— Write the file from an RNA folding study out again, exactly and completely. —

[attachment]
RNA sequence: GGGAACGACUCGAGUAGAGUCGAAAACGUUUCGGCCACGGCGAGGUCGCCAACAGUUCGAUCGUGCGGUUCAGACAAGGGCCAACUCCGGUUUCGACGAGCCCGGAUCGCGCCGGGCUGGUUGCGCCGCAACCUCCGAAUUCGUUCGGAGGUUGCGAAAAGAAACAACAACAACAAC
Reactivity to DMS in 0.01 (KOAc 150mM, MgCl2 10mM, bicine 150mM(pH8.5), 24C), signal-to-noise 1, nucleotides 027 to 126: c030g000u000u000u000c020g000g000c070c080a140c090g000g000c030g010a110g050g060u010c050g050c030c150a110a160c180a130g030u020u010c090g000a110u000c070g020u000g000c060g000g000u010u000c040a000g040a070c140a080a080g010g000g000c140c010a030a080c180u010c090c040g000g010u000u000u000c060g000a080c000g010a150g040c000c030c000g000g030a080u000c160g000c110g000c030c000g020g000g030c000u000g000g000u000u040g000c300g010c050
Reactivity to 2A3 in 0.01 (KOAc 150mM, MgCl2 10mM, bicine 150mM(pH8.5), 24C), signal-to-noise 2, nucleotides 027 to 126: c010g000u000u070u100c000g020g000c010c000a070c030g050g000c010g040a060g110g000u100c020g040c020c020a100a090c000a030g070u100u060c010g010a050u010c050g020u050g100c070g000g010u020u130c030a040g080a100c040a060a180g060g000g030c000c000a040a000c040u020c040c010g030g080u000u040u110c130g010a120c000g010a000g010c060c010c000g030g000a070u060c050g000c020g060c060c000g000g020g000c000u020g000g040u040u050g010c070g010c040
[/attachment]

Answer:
RNA sequence: GGGAACGACUCGAGUAGAGUCGAAAACGUUUCGGCCACGGCGAGGUCGCCAACAGUUCGAUCGUGCGGUUCAGACAAGGGCCAACUCCGGUUUCGACGAGCCCGGAUCGCGCCGGGCUGGUUGCGCCGCAACCUCCGAAUUCGUUCGGAGGUUGCGAAAAGAAACAACAACAACAAC
Reactivity to DMS in 0.01 (KOAc 150mM, MgCl2 10mM, bicine 150mM(pH8.5), 24C), signal-to-noise 1, nucleotides 027 to 126: c030g000u000u000u000c020g000g000c070c080a140c090g000g000c030g010a110g050g060u010c050g050c030c150a110a160c180a130g030u020u010c090g000a110u000c070g020u000g000c060g000g000u010u000c040a000g040a070c140a080a080g010g000g000c140c010a030a080c180u010c090c040g000g010u000u000u000c060g000a080c000g010a150g040c000c030c000g000g030a080u000c160g000c110g000c030c000g020g000g030c000u000g000g000u000u040g000c300g010c050
Reactivity to 2A3 in 0.01 (KOAc 150mM, MgCl2 10mM, bicine 150mM(pH8.5), 24C), signal-to-noise 2, nucleotides 027 to 126: c010g000u000u070u100c000g020g000c010c000a070c030g050g000c010g040a060g110g000u100c020g040c020c020a100a090c000a030g070u100u060c010g010a050u010c050g020u050g100c070g000g010u020u130c030a040g080a100c040a060a180g060g000g030c000c000a040a000c040u020c040c010g030g080u000u040u110c130g010a120c000g010a000g010c060c010c000g030g000a070u060c050g000c020g060c060c000g000g020g000c000u020g000g040u040u050g010c070g010c040